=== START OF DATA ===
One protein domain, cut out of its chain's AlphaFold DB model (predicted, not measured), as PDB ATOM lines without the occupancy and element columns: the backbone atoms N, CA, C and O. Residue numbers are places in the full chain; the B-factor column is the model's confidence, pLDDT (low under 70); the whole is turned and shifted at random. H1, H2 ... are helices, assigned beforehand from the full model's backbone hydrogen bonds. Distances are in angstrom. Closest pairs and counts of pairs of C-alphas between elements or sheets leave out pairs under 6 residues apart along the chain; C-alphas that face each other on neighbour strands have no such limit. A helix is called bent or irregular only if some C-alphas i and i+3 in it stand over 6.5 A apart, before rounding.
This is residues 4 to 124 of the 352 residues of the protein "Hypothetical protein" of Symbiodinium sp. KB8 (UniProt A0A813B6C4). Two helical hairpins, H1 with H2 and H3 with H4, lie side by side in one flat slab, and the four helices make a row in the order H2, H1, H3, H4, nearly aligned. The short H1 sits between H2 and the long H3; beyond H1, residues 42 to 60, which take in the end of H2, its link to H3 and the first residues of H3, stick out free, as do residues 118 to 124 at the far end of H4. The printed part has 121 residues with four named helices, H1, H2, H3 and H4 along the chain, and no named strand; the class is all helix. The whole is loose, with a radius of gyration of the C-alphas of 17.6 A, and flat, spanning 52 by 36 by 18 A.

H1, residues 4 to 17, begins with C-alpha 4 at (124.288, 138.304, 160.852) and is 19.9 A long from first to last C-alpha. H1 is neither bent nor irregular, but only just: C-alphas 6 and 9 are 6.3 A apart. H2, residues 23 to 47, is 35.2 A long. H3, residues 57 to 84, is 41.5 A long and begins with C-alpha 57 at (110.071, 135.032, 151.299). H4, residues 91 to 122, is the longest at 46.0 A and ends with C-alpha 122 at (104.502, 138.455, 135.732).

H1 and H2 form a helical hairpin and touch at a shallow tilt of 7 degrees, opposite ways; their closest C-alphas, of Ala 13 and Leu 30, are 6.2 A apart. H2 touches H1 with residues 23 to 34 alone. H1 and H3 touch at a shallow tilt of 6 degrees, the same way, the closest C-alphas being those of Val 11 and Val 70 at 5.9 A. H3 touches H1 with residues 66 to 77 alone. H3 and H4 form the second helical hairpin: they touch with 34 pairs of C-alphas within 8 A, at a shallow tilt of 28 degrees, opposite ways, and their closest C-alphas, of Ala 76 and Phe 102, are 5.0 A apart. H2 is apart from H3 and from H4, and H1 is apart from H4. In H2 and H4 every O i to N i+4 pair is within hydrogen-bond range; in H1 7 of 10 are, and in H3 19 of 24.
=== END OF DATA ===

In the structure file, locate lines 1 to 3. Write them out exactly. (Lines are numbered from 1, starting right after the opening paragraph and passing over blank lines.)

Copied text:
This is residues 4 to 124 of the 352 residues of the protein "Hypothetical protein" of Symbiodinium sp. KB8 (UniProt A0A813B6C4). Two helical hairpins, H1 with H2 and H3 with H4, lie side by side in one flat slab, and the four helices make a row in the order H2, H1, H3, H4, nearly aligned. The short H1 sits between H2 and the long H3; beyond H1, residues 42 to 60, which take in the end of H2, its link to H3 and the first residues of H3, stick out free, as do residues 118 to 124 at the far end of H4. The printed part has 121 residues with four named helices, H1, H2, H3 and H4 along the chain, and no named strand; the class is all helix. The whole is loose, with a radius of gyration of the C-alphas of 17.6 A, and flat, spanning 52 by 36 by 18 A.

H1, residues 4 to 17, begins with C-alpha 4 at (124.288, 138.304, 160.852) and is 19.9 A long from first to last C-alpha. H1 is neither bent nor irregular, but only just: C-alphas 6 and 9 are 6.3 A apart. H2, residues 23 to 47, is 35.2 A long. H3, residues 57 to 84, is 41.5 A long and begins with C-alpha 57 at (110.071, 135.032, 151.299). H4, residues 91 to 122, is the longest at 46.0 A and ends with C-alpha 122 at (104.502, 138.455, 135.732).

H1 and H2 form a helical hairpin and touch at a shallow tilt of 7 degrees, opposite ways; their closest C-alphas, of Ala 13 and Leu 30, are 6.2 A apart. H2 touches H1 with residues 23 to 34 alone. H1 and H3 touch at a shallow tilt of 6 degrees, the same way, the closest C-alphas being those of Val 11 and Val 70 at 5.9 A. H3 touches H1 with residues 66 to 77 alone. H3 and H4 form the second helical hairpin: they touch with 34 pairs of C-alphas within 8 A, at a shallow tilt of 28 degrees, opposite ways, and their closest C-alphas, of Ala 76 and Phe 102, are 5.0 A apart. H2 is apart from H3 and from H4, and H1 is apart from H4. In H2 and H4 every O i to N i+4 pair is within hydrogen-bond range; in H1 7 of 10 are, and in H3 19 of 24.